GH External Rotation

Again, against the wall have the client abduct the arms to 90 degrees. Then, externally rotate the arm, so the hand and forearm begin to move toward the wall. If the client can’t reach the wall, it indicates short internal rotators. 

GH Internal Rotation

Again, against the wall and with arms abducted to 90 degrees, have the client attempt to bring the hand and forearm down toward the wall, internally rotating the GH joint. If the client can’t move about 70 degrees (as determined by simple observation) without dropping the arm or tipping the scapula forward, it indicates a problematic posterior capsule.

Two of the most common compensations observed is the inability to move the arms into full shoulder flexion and a lack of internal glenohumeral rotation. If these are noticed, regardless if there is shoulder pain yet, a CEx program should be implemented as part of movement prep.

CEx for Decreased Shoulder Flexion and Glenohumeral Internal Rotation


  1. Latissimus dorsi: Get into a side-lying position with the foam roller positioned toward the bottom of the shoulder blade. Slowly roll all way up to the armpit and the back of the shoulder joint. 
  2. Posterior capsule: Position a massage ball just behind the shoulder joint, on the rear deltoid. 
  3. Thoracic spine: In a supine position, slowly roll the length of the thoracic spine. Perform shoulder flexion motions to encourage thoracic extension.

Lengthen - Static Stretching

  1. Latissumus dorsi: Take to the first point of tension and hold for 30-45 seconds. 
  2. Sleeper Stretch: Side-lying with the arm abducted to 90 degrees and shoulders stacked, slowly internally rotate arm with opposite hand and hold for 30-45 seconds. 
  3. Thoracic Extension: In a supine position with a foam roller positioned mid-thoracic spine and hands supporting the head, slowly lean back to the first point of tension. DO NOT let bottom ribs flare up as this indicates the lumbar spine is beginning to extend. 


  1. Stability Ball Cobra: Perform 10-12 reps with slow tempo. 
  2. Ball Combo II: Perform 10-12 reps with a slow complete movement that is: a) row; b) external rotation; c) press (shown below); d) pull down; e) eccentric internal rotation; and f) eccentric press.
  3. GH IR: Perform 10-12 reps with a slow tempo, supine w/tubing and 90 degrees of abduction to reduce pec major and latissimus dorsi assistance.  


  1. Bear Crawl: Maintain shoulder blade stabilized against ribs cage—perform 20 walks forward.  
  2. Wide-grip Row: Perform 15-20 reps with a slow tempo and light resistance. 




Ahrens, P. M., & Boileau, P. (2007). The long head of biceps and associated tendinopathy. Journal of Bone & Joint Surgery, 89(8), 1001-1009. http://dx.doi.org/10.1302/0301-620X.89B8.19278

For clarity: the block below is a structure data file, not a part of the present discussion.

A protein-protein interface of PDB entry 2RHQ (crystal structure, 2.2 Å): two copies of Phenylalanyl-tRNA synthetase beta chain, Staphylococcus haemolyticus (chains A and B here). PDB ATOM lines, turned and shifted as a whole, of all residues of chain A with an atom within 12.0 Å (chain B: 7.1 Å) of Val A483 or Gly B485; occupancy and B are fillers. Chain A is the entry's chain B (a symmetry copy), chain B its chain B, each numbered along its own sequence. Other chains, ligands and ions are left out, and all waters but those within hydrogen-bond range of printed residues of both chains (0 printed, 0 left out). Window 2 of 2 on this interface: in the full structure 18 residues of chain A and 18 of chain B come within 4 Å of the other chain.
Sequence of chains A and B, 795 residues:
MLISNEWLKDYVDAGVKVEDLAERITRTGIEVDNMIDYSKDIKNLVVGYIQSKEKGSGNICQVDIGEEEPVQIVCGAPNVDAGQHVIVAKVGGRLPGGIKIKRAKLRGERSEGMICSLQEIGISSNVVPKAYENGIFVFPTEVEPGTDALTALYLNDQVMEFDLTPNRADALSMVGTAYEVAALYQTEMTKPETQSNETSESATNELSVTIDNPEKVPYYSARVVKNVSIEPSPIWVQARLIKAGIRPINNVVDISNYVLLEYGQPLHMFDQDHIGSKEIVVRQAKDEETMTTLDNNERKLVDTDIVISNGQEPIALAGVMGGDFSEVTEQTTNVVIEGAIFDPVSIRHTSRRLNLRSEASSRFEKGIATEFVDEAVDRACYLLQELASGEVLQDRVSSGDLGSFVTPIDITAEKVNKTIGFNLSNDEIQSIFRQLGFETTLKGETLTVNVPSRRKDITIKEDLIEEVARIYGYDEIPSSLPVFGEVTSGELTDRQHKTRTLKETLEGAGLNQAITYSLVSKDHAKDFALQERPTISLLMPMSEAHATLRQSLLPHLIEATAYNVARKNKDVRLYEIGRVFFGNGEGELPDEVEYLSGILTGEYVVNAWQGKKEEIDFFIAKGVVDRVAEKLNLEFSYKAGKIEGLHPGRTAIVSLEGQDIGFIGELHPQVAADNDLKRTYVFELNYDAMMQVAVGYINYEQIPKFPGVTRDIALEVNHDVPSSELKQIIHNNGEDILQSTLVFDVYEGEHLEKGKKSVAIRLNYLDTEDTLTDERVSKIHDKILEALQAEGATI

Almekinders, L. C. (1998). Tendinitis and other chronic tendinopathies. Journal of American Academy of Orthopaedic Surgeons, 6(3), 157-164.

Armstrong, A. D., & Hubbard, M. C. (Eds.). (2016). Essentials of musculoskeletal care (5th ed.). Rosemont, IL: American Academy of Orthopaedic Surgeons.

Bongers, R. M. (2001). The cost of shoulder pain at work. BMJ, 322(7278), 64-65.

Clark, M. A., Lucett, S. C., & Sutton, B. G. (Eds.). (2014). NASM's essentials of corrective exercise training. Burlington, MA: Jones & Barlett Learning.

Hadala, M., & Barrios, C. (2007). Sports injuries in an America's Cup yachting crew: A 4-year epidemiological study covering the 2007 challenge. Journal of Sports Science, 27(7), 711-717.

Inman, V. T., & Saunders, S. J. (1996). Observations on the function of the shoulder joint. Clinical Orthopedics, 330, 3-12.

Norkin, C. C., & Levangie, P. K. (1992). The shoulder complex. In Joint Structure and Function: A comprehensive analysis (2nd ed., pp. 240-261). Philadelphia: PA: FA Davis.

Singaraju, V. M., Kang, R. W., Yanke, A. B., McNickle, A. G., Lewis, P. B., Wang, V. M., ... Cole, B. J. (2008). Biceps tendinitis in chronic rotator cuff tears: A histologic perspective. Journal of Shoulder & Elbow Surgery, 17(6), 898-904. http://dx.doi.org/10.1016/j.jse.2008.05.044

Urwin, M., Symmons, D., & Allison, T. (1998). Estimating the burden of musculoskeletal disorders in the community: The comparative prevalence of symptoms at different anatomical sites, and the relation to social deprivation. Ann Rheum Di, 57(11), 649-655.

van der Heijden, G. (1999). Shoulder disorders: A state of the art review. Baillieres Best Pract Res Clin Rheumatol, 13(2), 287-309.

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The Author

Kyle Stull

Kyle Stull

Kyle Stull, DHSc, MS, LMT, NASM-CPT, CES, PES, NASM Master Instructor, is a faculty instructor for NASM. Kyle is also an Adjunct Professor for Concordia University Chicago.